By: Duane Blankenship | Category: In Our Communities | Issue: August 2014
The Demand Project co-founders Kristin and Jason Weis with Indy.
In 2004, Jason and Kristin Weis were living in “the perfect world” when a headline story gripped their hearts and changed their lives. The horrific report, unfortunately, tells the story of too many children in our country.
A father had raped his three-year-old daughter, videotaped his brutal crime and downloaded it onto the Internet. The devastating act attracted thousands of people who logged on to watch.
At that monumental moment, Jason and Kristin asked, “How can we continue our safe life when so many children are living this type torture?” They then dedicated their lives to eradicating child sexual exploitation and received training to fight a battle for freedom for sexually abused children.
Jason and Kristin co-founded The Demand Project with a mission to direct efforts, resources and energy toward eradicating sexual exploitation of children. Whether victims of trafficking, forced prostitution, online enticement, or child pornography, their mission is to end all sex crimes by targeting the demand (predator) side of sexual exploitation.
The couple’s organization works with, and in support of, ICAC (Internet Crimes Against Children), a federal program under the jurisdiction of the OSBI. They work with OBN (Oklahoma Bureau of Narcotics) by providing financial support and manpower. They support the Tulsa Police Department and have provided them with a high-definition camera and microphone to use when performing on-site interviews. The Demand Project assists Homeland Security by working to investigate and prosecute online predator and human trafficking cases.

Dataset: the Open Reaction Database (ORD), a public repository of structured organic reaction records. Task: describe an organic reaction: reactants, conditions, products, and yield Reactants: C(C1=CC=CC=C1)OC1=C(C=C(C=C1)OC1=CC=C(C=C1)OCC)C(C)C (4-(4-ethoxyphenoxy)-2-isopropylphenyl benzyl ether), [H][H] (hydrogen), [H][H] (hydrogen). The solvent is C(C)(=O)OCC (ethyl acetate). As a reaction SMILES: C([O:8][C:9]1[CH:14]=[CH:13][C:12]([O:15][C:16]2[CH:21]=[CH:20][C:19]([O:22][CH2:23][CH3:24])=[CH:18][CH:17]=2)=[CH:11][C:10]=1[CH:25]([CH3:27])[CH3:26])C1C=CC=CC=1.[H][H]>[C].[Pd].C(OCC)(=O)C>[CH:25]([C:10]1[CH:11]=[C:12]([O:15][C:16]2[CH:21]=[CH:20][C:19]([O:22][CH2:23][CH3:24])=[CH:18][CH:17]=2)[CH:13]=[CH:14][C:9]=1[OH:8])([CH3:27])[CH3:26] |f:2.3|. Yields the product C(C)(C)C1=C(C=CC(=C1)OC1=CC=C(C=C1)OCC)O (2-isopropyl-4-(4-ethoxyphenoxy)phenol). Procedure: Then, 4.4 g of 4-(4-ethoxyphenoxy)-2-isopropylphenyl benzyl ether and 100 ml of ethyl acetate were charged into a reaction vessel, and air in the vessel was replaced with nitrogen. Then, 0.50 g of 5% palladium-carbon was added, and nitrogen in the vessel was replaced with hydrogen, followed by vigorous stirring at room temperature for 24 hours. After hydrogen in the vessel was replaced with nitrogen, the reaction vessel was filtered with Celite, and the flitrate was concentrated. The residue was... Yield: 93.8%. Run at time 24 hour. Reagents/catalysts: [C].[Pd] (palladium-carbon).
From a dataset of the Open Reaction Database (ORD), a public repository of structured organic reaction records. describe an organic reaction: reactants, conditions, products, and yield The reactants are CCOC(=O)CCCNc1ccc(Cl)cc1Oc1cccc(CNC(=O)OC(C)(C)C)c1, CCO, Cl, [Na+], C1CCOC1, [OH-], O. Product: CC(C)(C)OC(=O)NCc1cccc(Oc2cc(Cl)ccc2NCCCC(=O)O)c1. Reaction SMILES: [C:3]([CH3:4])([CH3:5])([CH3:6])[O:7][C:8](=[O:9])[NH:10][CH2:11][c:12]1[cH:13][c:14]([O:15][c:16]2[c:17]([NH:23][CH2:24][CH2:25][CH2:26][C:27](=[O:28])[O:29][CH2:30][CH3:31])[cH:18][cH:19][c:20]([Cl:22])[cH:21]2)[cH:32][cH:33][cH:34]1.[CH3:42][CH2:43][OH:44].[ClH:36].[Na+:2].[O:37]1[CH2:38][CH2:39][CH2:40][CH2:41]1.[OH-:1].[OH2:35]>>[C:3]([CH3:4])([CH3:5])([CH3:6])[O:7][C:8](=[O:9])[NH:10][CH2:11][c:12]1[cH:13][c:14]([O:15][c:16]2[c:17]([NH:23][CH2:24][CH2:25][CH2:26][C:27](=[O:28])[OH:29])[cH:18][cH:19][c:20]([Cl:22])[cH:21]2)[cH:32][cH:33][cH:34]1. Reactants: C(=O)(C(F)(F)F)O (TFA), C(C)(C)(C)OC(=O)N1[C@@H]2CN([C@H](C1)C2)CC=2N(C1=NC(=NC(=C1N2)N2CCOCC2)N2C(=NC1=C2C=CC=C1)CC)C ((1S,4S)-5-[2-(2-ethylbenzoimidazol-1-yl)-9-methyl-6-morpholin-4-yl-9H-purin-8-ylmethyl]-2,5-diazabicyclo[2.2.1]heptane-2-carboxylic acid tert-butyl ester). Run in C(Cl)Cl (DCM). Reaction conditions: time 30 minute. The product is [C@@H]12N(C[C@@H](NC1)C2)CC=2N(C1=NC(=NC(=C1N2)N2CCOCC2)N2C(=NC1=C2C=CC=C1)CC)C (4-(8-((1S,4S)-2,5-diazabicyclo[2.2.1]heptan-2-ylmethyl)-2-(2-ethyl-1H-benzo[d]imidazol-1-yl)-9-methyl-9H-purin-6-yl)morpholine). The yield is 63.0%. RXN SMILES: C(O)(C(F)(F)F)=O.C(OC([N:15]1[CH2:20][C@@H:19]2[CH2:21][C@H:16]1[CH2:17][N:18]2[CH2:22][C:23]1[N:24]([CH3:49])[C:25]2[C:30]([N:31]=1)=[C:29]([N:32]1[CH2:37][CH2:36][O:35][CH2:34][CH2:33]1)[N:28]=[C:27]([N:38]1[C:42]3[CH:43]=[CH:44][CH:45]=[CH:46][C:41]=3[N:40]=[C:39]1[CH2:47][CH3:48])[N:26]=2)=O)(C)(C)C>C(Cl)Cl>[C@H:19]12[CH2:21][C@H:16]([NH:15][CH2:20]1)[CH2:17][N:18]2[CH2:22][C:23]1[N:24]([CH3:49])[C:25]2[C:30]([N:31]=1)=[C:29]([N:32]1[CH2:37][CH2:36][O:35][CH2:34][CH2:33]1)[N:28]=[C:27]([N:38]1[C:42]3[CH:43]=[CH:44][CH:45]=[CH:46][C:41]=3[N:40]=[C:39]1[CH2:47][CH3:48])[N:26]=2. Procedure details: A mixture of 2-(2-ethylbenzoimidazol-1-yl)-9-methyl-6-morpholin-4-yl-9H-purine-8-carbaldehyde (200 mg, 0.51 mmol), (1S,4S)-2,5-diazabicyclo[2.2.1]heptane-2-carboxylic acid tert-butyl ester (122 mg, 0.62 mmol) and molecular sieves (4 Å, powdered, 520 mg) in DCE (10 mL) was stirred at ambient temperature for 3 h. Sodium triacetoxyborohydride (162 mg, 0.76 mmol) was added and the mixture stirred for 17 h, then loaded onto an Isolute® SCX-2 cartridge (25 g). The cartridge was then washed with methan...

The four principle areas under which The Demand Project concentrates are prevention, prosecution, rescue and restoration.
Prevention: to be in readiness. The Demand Project educates, equips and empowers the community on how to stay safe against child predators seeking to harm children. They do so by providing in-depth presentations, giving insights on how predators operate, how to keep our children safe online, and how to stay educated on technological trends.
Prosecution: the process of pursuing formal charges against an offender to final judgment. The Demand Project supports efforts of law enforcement’s key role in stopping child predators, protecting children and rescuing victims. “We have strategic relationships with law enforcement agencies that target child predators and individuals who commercially traffick people against their will,” says Jason.
Rescue: to free from confinement, danger or evil. The Demand Project has built relationships between VAST (Victim Advocate Support Teams) and key law enforcement agents across Oklahoma to assist in the rescue of trafficked victims.
Restoration: to bring back into existence. “Rescuing a victim from sexual exploitation is only the beginning of an extensive process for a victim to become a survivor,” said Kristin. “Donated community resources are imperative to successful survivor recovery once they transition out of a shelter and reintegrate into the community. We educate, find transitional housing, and teach victims a trade.”
If you are interested in becoming a supporter of The Demand Project, please join them for the Night Light Walk & 5K Glow Run on Friday, September 12, at River Walk Crossing in Jenks. The celebration is from 6:30 to 9 p.m. You will have the opportunity to learn more about what The Demand Project has done and is doing, and how the community can get involved. Register online at www.thedemandproject.org. Adult walk registration is $25; run is $35; free registration for kids 12 and under. After the run enjoy a kids’ carnival, Turtle Derby (BYOT!), Canine Super Hero Costume Contest, and Dance Contest with an ’80s cover band. Prize awarded to the brightest, glowing dancer.
For more information, contact
Blankenship graduated from the University of Oklahoma and has enjoyed a lifetime career in advertising. He started his own advertising business in 1993 and enjoys creating graphic art and writing. Hobbies include hunting, fishing and pencil drawings. Duane and his wife, Janice, have been married over 50 years and are active in their church and community. He has been a contributing writer for Value News/Values Magazine since 2005.